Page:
Components of a Degree Program
The core is the how the university ensures that you've been exposed to a
broad array of subjects and approaches to understanding the world. Such
exposure is one of the hallmarks of a college-educated person. The core
should not be something "to get through" en route to your major, and for
some majors, faculty advise that you spread the core classes throughout your
undergraduate career. While undeclared students should take courses in the
core while investigating a major, they should not focus on the core to the
exclusion of major and career exploration, which may include taking courses
outside the core in areas that could be possibilities for a major.
The core constitutes roughly half of the undergraduate major, and is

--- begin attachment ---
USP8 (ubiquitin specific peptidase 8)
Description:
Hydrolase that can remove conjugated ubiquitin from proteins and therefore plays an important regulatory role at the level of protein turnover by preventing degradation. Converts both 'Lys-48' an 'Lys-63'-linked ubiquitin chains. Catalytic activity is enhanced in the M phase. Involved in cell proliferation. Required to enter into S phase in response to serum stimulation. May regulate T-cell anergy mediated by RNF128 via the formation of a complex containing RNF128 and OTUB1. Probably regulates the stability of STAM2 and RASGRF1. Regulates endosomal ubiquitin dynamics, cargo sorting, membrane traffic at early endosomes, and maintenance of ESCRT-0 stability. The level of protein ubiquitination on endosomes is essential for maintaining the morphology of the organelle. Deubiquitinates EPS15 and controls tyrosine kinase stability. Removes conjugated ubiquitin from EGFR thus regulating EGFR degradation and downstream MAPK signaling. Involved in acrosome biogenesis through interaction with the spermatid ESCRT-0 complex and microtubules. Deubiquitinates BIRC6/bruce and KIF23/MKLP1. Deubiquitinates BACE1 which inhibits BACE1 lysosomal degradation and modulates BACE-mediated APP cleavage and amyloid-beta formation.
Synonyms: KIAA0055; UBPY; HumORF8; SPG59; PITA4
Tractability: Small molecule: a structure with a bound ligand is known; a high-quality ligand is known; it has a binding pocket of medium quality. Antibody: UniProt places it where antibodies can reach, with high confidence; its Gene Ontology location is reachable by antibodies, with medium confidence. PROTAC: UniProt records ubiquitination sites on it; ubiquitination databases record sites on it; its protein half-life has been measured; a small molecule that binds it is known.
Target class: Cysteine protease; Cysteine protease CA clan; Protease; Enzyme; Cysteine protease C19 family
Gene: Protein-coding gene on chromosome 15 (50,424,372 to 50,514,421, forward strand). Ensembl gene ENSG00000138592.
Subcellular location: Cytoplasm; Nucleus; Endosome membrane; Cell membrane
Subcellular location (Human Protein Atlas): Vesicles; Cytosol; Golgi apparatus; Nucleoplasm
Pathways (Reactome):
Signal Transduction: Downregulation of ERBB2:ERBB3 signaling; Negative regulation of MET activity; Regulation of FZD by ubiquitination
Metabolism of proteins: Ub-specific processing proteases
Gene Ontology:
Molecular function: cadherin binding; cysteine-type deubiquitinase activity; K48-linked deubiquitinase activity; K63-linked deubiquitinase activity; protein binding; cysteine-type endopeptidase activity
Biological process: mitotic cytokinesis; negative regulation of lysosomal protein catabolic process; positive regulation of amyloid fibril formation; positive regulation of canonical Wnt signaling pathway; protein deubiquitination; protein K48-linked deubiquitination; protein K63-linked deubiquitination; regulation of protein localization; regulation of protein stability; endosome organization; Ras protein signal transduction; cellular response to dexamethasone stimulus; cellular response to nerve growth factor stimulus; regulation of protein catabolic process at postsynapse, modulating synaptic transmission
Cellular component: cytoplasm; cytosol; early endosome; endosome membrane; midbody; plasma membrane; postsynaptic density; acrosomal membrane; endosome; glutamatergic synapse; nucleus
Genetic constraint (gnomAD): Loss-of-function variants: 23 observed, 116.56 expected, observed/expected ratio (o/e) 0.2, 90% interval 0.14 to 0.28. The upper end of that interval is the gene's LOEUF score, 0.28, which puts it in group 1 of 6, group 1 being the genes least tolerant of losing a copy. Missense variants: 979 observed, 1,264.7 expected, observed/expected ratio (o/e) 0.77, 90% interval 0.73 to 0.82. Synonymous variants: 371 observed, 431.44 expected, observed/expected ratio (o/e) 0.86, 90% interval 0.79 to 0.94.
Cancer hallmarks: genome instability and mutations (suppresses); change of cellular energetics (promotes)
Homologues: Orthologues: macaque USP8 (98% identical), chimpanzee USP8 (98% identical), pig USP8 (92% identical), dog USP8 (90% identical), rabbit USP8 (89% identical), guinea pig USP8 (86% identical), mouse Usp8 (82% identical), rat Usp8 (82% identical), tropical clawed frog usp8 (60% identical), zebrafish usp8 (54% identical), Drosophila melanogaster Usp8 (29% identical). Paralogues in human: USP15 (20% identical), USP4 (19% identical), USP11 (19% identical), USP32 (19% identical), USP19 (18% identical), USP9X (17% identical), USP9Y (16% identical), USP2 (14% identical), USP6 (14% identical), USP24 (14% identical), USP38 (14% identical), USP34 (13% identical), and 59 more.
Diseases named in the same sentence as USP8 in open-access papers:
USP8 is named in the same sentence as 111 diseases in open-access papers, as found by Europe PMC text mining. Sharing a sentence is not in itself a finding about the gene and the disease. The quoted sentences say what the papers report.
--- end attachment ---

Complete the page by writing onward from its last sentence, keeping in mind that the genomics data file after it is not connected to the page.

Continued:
composed of 1000- and 2000-level courses in six areas. Five of these
areas, accounting for 42 hours, are common across all degree majors,
although as noted above, the approach to how you take courses in the
core will differ based on your major.
While some courses may be available for use in more than one area of the
core, credit hours earned will only be applied to one core area and will
not count in multiple categories.
An academic course of study, with specific requirements within an academic
department. Comprises roughly one-half (60 hours) of a degree program. To
graduate, students must have a major.
View academic degrees and majors
A secondary area of academic emphasis, usually requiring 15 credit hours
beyond introductory course work. Bachelor of Arts degrees require minors.
Most other degree programs do not require minors, although students in these
fields may elect to earn one. In these cases, students may be required to
earn more hours than the minimum number of hours necessary for the degree